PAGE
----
But my question is: where should the line be drawn? Should any of these require a warrant to listen to?

As for where we sit right now with FISA, whichever was the first call into the U.S. would ostensibly require a FISA warrant to listen to, assuming that it was tapped (as I keep pointing out, through necessity) in the U.S. But there is a big range in probable cause as the phone numbers get further and further from the known terrorist A (and, thus, in this scenerio, presumably from OBL). I suspect that if B were in the U.S., the FBI could get a warrant. But beyond that? If it is C, called by B in Iraq? I think that doubtful, without more.
2.15.2006 10:45am
Bruce Hayden (mail) (www):
Medis,

Well, what is wrong with Congress saying, that is a good program, that FISA, almost 30 years old, is obsolete, and needs to be updated to fight the War on Terror?

If indeed, the NSA (under Presidential authorization) technically violated FISA, this wouldn't be the first time that a War Time President pushed the envelope and had Congress effectively retroactively endorse what he did.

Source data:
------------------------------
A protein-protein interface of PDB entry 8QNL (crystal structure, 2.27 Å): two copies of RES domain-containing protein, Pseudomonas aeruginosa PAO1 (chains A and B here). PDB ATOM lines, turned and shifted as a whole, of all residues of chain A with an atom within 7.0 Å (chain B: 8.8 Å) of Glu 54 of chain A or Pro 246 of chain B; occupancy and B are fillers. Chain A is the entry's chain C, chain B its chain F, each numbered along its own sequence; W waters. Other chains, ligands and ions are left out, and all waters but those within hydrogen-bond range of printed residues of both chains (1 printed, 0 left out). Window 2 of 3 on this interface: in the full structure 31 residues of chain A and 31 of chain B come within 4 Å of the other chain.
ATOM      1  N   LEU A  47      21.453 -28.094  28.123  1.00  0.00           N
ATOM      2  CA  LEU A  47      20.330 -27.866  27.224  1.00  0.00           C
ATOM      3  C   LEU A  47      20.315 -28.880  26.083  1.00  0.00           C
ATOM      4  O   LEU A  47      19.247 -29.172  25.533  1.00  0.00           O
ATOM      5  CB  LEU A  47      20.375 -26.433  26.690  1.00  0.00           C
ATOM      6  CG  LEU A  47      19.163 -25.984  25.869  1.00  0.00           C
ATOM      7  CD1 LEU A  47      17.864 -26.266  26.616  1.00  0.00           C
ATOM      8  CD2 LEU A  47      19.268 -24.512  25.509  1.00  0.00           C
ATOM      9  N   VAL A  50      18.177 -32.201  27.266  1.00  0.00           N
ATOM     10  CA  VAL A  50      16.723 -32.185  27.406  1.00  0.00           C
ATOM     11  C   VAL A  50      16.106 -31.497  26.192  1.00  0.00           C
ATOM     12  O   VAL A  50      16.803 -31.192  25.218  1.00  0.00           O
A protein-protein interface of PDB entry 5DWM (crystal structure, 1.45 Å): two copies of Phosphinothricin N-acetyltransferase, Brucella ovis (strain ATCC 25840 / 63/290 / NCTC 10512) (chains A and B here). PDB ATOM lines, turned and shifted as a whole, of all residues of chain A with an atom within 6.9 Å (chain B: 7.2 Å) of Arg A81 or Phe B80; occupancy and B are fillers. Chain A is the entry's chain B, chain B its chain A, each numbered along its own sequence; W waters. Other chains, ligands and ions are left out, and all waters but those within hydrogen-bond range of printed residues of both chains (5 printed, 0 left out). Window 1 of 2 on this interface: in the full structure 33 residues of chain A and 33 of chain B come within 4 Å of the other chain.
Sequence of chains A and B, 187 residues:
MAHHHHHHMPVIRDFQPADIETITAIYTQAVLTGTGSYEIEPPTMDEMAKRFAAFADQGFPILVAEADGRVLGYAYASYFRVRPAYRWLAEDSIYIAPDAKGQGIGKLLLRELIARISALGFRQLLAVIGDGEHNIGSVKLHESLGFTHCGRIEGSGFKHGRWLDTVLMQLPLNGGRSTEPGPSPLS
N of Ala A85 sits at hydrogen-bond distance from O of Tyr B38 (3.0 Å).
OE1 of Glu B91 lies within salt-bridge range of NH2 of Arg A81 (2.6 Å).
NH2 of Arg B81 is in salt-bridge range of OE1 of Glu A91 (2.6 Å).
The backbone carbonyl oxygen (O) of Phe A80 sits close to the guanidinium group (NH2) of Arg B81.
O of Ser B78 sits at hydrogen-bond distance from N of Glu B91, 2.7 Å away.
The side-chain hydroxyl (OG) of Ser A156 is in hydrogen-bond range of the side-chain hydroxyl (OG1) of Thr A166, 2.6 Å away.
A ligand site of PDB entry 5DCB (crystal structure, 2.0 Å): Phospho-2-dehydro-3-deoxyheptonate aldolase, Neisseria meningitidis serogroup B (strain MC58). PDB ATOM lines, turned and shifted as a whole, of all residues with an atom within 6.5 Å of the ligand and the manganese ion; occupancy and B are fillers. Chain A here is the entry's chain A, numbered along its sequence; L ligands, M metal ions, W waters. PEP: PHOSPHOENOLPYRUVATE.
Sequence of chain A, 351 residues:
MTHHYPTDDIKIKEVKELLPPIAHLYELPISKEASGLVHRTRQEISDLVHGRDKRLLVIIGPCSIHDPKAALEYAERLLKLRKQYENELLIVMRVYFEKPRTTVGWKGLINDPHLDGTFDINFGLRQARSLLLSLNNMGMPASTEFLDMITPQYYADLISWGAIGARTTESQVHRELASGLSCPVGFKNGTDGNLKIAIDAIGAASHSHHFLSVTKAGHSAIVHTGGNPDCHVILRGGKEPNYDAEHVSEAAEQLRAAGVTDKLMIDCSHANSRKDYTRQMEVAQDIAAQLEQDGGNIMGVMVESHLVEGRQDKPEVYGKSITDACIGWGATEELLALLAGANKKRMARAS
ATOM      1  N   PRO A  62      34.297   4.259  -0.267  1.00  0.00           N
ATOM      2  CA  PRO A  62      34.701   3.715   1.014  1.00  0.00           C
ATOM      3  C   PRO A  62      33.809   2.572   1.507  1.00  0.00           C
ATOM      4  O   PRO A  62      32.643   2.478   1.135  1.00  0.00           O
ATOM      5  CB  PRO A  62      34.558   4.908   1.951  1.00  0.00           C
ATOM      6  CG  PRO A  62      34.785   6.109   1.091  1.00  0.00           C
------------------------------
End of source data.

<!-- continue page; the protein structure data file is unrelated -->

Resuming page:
And I think that what you are left with, with most who would complain about the program, should it be ultimately Congressionally sanctioned, is a gotcha. His opponents playing this politically, when they for the most part believe that what he is doing here should be done - it is just that he (might have) done it without Congressional permission, and that is the gotcha.
2.15.2006 10:55am
Legat:
Bruce,

That makes sense, but the officials have consistently maintained that the program is very narrowly focused. Tracing down to D or E would involve millions of individuals. Either the officials are flat out lying or the program is of a different form than we believe. I suspect some sort of dissimulation on the administrations part to protect the nature of the operation, but not categorical falsehoods. I don't beleive they actually *intercept* D and E.

Perhaps they only trace the metadata out to D and E and intercept those calls that score high on previous terror connections. Such analysis would require a large database of historical metadata.

But if cell phones are involved, the metadata surrounding the calls could also be expanded to include the physical location of the cellphones -- even when terrorists are not making phone calls (so long as the phones are on standby). Is tracking the location of individual E as he goes shopping at the local mall the interception of a wire communication (50 USC 1801 f 2), a radio communication (f 3), or is it monitoring of a different type (f 4)? In the last case, if NSA can track the standby signal of a cell phone via satellite the collection of this metadata would not volate FISA.